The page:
David Bittner: [00:06:57:22] I suppose there's a learning process that happens when you're on boarding someone to get the system to figure out what their normal range of activities is?

Ian Patterson: [00:07:07:18] It is. We use Artificial Intelligence to build a user profile. Depending on the environment, it could be as quick as 20 minutes to build the initial profile or it could be over several days. Once we have it built, we're constantly learning and adding to it. The system is unmanaged, sits in the background. In most cases, users don't interact with the system, it's just monitoring and protecting.

David Bittner: [00:07:34:24] Why do suppose this hasn't become popular up until now? What's been holding back these specific types of behavioral extra tests?

Ian Patterson: [00:07:47:08] Part of it is it's a hard problem to solve. Our technical team spent over 35,000 hours of research in the technology itself even before we started production. We have a core team of data scientists who spent most of their career around behavioral biometrics and CyberSecurity and are the leading sources in the academic journals. We are either offering those articles or we're the ones being cited. It's a hard problem to solve. It's also resulted in a lot of IP. We have a number of patterns that are filed in this area.

Ian Patterson: [00:08:23:01] What's happened in the industry is traditional identity systems like two factor authentication, traditional passwords, haven't proved to stop the data breaches. If we look at the cause of data breaches in 2016 and then going into 2017, the Horizon data breach incident report suggested that three to five data breaches originated from a weak or stolen password. In 2017, that went up to four to five. The problem is getting worse, not better. And what we're seeing is that the industry is demanding more and stronger identity defenses that operate not only at the time of log in but throughout the user session.

David Bittner: [00:09:09:23] That's Ian Patterson from Purolock Security Solutions.

David Bittner: [00:09:15:19] With next month’s Chrome 71 release, Google will give abusive advertisers thirty days to clean themselves up or face ejection from the company’s advertising service. This is going to be easier said than done. Misbehaving ads include ones that block content, keep users from scrolling, blast through settings that would mute autoplay and so on. But it also includes serious criminality, phishing, waterholing, tech support scams. How Google will wrangle this stuff remains to be seen and the 30 day limit may represent a quiet acknowledgment that Mountain View, which depends upon advertising, grasps the difficulty of the challenge.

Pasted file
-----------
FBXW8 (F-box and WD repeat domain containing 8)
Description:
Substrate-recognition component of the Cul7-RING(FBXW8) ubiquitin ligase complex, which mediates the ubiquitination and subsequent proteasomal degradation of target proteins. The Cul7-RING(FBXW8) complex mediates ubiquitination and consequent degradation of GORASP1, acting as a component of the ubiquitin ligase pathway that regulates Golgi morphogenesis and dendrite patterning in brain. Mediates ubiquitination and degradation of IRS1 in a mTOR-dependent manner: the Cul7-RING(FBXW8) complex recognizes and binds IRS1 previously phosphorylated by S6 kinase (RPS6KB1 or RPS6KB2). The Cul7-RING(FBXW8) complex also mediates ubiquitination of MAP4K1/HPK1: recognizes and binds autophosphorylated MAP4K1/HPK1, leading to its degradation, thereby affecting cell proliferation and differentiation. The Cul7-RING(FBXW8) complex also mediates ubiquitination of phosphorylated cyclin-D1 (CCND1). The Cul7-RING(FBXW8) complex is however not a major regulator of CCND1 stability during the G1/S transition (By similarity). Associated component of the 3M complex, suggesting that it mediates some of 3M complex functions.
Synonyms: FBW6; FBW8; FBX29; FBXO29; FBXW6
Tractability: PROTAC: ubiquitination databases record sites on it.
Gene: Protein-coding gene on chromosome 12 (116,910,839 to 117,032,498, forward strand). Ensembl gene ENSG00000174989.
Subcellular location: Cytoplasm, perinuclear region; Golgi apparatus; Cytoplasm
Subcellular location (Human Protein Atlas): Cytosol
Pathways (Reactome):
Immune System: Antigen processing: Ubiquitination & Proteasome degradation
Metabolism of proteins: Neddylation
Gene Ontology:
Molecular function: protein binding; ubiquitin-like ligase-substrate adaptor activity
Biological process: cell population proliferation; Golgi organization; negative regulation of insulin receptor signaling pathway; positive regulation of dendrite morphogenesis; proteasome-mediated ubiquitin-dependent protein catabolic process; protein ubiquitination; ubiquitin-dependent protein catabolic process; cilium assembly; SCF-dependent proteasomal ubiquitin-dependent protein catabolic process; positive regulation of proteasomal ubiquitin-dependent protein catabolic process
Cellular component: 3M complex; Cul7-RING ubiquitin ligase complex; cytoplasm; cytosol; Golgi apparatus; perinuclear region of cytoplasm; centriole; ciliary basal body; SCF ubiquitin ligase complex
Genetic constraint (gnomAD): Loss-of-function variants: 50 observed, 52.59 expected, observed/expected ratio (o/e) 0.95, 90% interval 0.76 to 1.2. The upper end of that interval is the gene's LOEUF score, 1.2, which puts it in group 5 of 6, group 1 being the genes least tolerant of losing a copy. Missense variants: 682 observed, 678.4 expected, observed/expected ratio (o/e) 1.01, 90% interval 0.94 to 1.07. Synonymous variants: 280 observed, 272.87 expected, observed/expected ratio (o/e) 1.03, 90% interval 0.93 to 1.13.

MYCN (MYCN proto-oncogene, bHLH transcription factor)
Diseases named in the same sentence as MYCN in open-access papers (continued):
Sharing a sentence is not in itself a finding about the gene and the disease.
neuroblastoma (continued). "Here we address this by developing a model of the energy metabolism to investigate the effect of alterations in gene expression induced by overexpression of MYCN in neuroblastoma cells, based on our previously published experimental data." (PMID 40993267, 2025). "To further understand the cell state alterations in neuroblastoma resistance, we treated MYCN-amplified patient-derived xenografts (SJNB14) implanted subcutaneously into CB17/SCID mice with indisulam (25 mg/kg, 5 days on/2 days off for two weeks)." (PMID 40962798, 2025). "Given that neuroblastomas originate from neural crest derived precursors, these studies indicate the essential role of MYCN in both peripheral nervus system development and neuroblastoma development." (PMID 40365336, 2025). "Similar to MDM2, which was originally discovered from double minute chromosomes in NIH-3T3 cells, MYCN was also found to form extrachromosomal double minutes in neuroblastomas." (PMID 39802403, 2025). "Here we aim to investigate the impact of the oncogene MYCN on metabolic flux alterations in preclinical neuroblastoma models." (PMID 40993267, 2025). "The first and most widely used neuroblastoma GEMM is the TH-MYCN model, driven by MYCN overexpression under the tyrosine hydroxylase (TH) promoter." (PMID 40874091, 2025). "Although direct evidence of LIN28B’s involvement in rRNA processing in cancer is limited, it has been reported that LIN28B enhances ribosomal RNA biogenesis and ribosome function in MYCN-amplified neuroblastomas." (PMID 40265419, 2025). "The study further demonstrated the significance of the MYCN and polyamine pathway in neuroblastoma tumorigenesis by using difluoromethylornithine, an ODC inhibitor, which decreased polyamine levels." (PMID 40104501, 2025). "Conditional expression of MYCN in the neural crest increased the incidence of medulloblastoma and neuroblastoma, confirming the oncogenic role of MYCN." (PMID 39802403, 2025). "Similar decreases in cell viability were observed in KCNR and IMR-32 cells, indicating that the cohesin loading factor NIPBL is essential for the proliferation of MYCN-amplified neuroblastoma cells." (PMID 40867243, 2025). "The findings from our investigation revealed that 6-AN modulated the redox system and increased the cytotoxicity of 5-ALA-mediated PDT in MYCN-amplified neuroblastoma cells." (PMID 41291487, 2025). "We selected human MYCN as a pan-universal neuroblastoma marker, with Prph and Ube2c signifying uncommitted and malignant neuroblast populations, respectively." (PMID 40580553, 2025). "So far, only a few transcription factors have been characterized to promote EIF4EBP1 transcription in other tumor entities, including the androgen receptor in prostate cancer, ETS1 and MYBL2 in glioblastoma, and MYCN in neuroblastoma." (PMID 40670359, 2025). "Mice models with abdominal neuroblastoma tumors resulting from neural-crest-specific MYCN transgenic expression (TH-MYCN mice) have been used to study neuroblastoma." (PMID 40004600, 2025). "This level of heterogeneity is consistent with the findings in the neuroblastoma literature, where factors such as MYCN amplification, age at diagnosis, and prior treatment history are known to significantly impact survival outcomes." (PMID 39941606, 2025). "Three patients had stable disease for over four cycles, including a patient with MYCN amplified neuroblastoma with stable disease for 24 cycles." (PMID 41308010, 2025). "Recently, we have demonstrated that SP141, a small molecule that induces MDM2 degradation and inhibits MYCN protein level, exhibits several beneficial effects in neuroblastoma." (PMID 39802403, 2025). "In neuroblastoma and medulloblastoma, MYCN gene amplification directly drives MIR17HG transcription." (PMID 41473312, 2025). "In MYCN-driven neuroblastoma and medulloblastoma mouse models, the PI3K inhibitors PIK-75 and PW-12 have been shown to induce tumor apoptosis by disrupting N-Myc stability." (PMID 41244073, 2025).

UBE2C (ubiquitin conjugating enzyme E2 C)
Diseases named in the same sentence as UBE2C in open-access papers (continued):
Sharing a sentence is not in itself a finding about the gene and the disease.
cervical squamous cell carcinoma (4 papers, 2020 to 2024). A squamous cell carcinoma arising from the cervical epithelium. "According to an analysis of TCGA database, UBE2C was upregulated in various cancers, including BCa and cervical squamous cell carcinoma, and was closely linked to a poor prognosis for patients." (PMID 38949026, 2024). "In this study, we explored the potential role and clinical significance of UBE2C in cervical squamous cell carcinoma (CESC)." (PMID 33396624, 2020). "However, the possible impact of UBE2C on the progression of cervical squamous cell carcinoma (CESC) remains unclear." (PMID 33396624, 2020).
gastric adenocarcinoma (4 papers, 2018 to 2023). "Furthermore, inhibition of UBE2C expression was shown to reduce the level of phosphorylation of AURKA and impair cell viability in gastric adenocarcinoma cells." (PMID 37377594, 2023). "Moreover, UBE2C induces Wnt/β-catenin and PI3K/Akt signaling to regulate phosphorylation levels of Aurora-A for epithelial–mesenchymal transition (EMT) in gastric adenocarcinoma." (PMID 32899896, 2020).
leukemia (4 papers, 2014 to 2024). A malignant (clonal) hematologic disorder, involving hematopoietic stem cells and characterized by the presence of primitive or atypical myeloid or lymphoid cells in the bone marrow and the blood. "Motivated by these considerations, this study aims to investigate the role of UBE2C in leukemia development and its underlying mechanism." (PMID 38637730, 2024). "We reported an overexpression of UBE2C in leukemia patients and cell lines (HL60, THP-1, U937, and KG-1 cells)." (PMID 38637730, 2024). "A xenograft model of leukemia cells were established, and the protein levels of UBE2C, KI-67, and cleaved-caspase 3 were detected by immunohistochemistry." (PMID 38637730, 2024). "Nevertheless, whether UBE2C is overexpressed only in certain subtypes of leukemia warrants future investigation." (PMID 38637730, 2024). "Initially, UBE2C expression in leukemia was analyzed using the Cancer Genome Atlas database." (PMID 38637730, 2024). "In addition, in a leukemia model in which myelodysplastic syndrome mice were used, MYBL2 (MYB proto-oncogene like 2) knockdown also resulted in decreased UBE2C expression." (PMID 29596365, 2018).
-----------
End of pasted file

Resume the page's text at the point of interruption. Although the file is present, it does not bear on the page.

David Bittner: [00:09:58:13] KrebsOnSecurity reports that the US Secret Service is circulating internally, a warning that its field offices have observed an uptick in criminals abusing weaknesses in the US Postal Service’s Informed Delivery service to commit identity theft and credit card fraud. Informed Delivery enables recipients of letters to view scanned images of inbound mail. Criminals have been able to use the service to watch potential victims of identity fraud, stealing mail containing, for example, credit cards, from mailboxes before the recipient can pick the mail up. This has continued despite the Postal Service’s recent attempts to increase security and make it easier for people to opt out of the service. One wonders if this particular form of crime won’t fade with traditional mail delivery. Informal checks suggest to us that the US Mail now consists mostly of advertising sprinkled with a few magazine subscriptions and the occasional wedding invitation, the way landline phone calls seem increasingly dominated by robocalls.

David Bittner: [00:11:02:02] Speaking of which, the US Federal Communications Commission is scolding and nudging phone companies to do more against robocalls. FCC Commissioner Pai in a letter to voice call providers Monday said, quote, Combatting illegal robocalls is our top consumer priority at the FCC. That’s why we need call authentication to become a reality. It’s the best way to ensure that customers can answer their phones with confidence. By this time next year, I expect that consumers will begin to see this on their phones. End quote. The FCC’s preferred anti-robocalling framework, which it’s urging on the telcos, has the vaguely James-Bondian name SHAKEN/STIR which stands for Signature-based Handling of Asserted Information Using toKENs that’s SHAKEN and Secure Telephone Identity Revisited, which would be STIR.

David Bittner: [00:11:55:09] The framework digitally validates phone call handover as calls pass through various networks in a way that makes it possible for the company serving the recipient to verify that the call is from the person represented as making it. There are interesting analogies between this framework and the work on transparency and against coordinated authenticity currently in progress among social networks. For now SHAKEN/STIR is voluntary but the FCC suggests that if the phone companies don’t get on board, it may become compulsory.